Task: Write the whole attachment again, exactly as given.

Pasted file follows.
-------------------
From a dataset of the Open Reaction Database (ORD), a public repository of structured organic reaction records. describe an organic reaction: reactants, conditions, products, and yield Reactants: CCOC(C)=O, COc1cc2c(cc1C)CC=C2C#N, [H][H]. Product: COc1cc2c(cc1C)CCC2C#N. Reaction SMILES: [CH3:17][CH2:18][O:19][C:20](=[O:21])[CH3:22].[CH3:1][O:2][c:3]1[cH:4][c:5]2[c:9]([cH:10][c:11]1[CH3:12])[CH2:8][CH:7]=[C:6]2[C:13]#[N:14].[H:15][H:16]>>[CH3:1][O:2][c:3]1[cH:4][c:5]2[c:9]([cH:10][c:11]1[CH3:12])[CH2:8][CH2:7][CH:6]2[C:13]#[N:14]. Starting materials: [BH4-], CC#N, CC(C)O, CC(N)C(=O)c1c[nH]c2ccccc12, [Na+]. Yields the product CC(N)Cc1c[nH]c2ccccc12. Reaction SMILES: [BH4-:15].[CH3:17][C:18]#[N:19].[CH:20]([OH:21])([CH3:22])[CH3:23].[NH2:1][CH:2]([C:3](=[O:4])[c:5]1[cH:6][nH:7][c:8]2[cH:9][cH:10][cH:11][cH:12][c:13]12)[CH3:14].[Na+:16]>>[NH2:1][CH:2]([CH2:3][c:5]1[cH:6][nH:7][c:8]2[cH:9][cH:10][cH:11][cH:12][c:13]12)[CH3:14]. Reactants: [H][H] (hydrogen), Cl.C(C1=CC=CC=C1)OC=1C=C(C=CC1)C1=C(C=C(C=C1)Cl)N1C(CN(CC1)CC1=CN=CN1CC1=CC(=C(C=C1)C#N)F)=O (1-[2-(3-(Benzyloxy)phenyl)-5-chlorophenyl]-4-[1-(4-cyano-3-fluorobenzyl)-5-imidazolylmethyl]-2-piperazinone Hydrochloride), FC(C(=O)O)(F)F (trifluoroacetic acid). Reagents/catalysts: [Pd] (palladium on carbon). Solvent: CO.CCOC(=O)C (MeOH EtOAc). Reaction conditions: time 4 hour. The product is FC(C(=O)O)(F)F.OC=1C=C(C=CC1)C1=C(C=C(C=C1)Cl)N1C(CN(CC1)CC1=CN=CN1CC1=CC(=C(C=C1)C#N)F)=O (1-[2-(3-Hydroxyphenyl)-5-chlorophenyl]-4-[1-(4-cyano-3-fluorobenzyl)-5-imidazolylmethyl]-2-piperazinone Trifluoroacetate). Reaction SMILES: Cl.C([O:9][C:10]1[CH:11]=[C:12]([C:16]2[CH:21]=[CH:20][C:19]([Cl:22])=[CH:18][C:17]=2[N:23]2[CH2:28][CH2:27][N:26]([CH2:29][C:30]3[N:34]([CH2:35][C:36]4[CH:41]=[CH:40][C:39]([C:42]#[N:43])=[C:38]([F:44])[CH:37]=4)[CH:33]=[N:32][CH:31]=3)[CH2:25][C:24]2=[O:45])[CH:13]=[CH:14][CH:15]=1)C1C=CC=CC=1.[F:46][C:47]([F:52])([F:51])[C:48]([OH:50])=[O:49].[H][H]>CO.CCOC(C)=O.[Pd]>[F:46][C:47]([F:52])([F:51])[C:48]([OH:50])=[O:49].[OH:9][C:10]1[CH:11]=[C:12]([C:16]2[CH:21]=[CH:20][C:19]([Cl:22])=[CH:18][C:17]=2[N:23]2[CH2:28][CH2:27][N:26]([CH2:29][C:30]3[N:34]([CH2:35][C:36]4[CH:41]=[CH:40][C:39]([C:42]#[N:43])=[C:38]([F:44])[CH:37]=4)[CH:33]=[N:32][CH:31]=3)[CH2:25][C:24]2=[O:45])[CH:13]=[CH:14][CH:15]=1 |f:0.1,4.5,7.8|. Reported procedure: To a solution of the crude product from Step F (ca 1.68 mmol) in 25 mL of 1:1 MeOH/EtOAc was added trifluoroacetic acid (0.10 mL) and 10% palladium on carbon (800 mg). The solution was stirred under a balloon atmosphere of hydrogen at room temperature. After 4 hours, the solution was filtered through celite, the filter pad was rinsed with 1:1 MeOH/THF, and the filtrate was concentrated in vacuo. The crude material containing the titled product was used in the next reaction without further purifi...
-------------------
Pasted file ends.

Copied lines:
From a dataset of the Open Reaction Database (ORD), a public repository of structured organic reaction records. describe an organic reaction: reactants, conditions, products, and yield Reactants: CCOC(C)=O, COc1cc2c(cc1C)CC=C2C#N, [H][H]. Product: COc1cc2c(cc1C)CCC2C#N. Reaction SMILES: [CH3:17][CH2:18][O:19][C:20](=[O:21])[CH3:22].[CH3:1][O:2][c:3]1[cH:4][c:5]2[c:9]([cH:10][c:11]1[CH3:12])[CH2:8][CH:7]=[C:6]2[C:13]#[N:14].[H:15][H:16]>>[CH3:1][O:2][c:3]1[cH:4][c:5]2[c:9]([cH:10][c:11]1[CH3:12])[CH2:8][CH2:7][CH:6]2[C:13]#[N:14]. Starting materials: [BH4-], CC#N, CC(C)O, CC(N)C(=O)c1c[nH]c2ccccc12, [Na+]. Yields the product CC(N)Cc1c[nH]c2ccccc12. Reaction SMILES: [BH4-:15].[CH3:17][C:18]#[N:19].[CH:20]([OH:21])([CH3:22])[CH3:23].[NH2:1][CH:2]([C:3](=[O:4])[c:5]1[cH:6][nH:7][c:8]2[cH:9][cH:10][cH:11][cH:12][c:13]12)[CH3:14].[Na+:16]>>[NH2:1][CH:2]([CH2:3][c:5]1[cH:6][nH:7][c:8]2[cH:9][cH:10][cH:11][cH:12][c:13]12)[CH3:14]. Reactants: [H][H] (hydrogen), Cl.C(C1=CC=CC=C1)OC=1C=C(C=CC1)C1=C(C=C(C=C1)Cl)N1C(CN(CC1)CC1=CN=CN1CC1=CC(=C(C=C1)C#N)F)=O (1-[2-(3-(Benzyloxy)phenyl)-5-chlorophenyl]-4-[1-(4-cyano-3-fluorobenzyl)-5-imidazolylmethyl]-2-piperazinone Hydrochloride), FC(C(=O)O)(F)F (trifluoroacetic acid). Reagents/catalysts: [Pd] (palladium on carbon). Solvent: CO.CCOC(=O)C (MeOH EtOAc). Reaction conditions: time 4 hour. The product is FC(C(=O)O)(F)F.OC=1C=C(C=CC1)C1=C(C=C(C=C1)Cl)N1C(CN(CC1)CC1=CN=CN1CC1=CC(=C(C=C1)C#N)F)=O (1-[2-(3-Hydroxyphenyl)-5-chlorophenyl]-4-[1-(4-cyano-3-fluorobenzyl)-5-imidazolylmethyl]-2-piperazinone Trifluoroacetate). Reaction SMILES: Cl.C([O:9][C:10]1[CH:11]=[C:12]([C:16]2[CH:21]=[CH:20][C:19]([Cl:22])=[CH:18][C:17]=2[N:23]2[CH2:28][CH2:27][N:26]([CH2:29][C:30]3[N:34]([CH2:35][C:36]4[CH:41]=[CH:40][C:39]([C:42]#[N:43])=[C:38]([F:44])[CH:37]=4)[CH:33]=[N:32][CH:31]=3)[CH2:25][C:24]2=[O:45])[CH:13]=[CH:14][CH:15]=1)C1C=CC=CC=1.[F:46][C:47]([F:52])([F:51])[C:48]([OH:50])=[O:49].[H][H]>CO.CCOC(C)=O.[Pd]>[F:46][C:47]([F:52])([F:51])[C:48]([OH:50])=[O:49].[OH:9][C:10]1[CH:11]=[C:12]([C:16]2[CH:21]=[CH:20][C:19]([Cl:22])=[CH:18][C:17]=2[N:23]2[CH2:28][CH2:27][N:26]([CH2:29][C:30]3[N:34]([CH2:35][C:36]4[CH:41]=[CH:40][C:39]([C:42]#[N:43])=[C:38]([F:44])[CH:37]=4)[CH:33]=[N:32][CH:31]=3)[CH2:25][C:24]2=[O:45])[CH:13]=[CH:14][CH:15]=1 |f:0.1,4.5,7.8|. Reported procedure: To a solution of the crude product from Step F (ca 1.68 mmol) in 25 mL of 1:1 MeOH/EtOAc was added trifluoroacetic acid (0.10 mL) and 10% palladium on carbon (800 mg). The solution was stirred under a balloon atmosphere of hydrogen at room temperature. After 4 hours, the solution was filtered through celite, the filter pad was rinsed with 1:1 MeOH/THF, and the filtrate was concentrated in vacuo. The crude material containing the titled product was used in the next reaction without further purifi...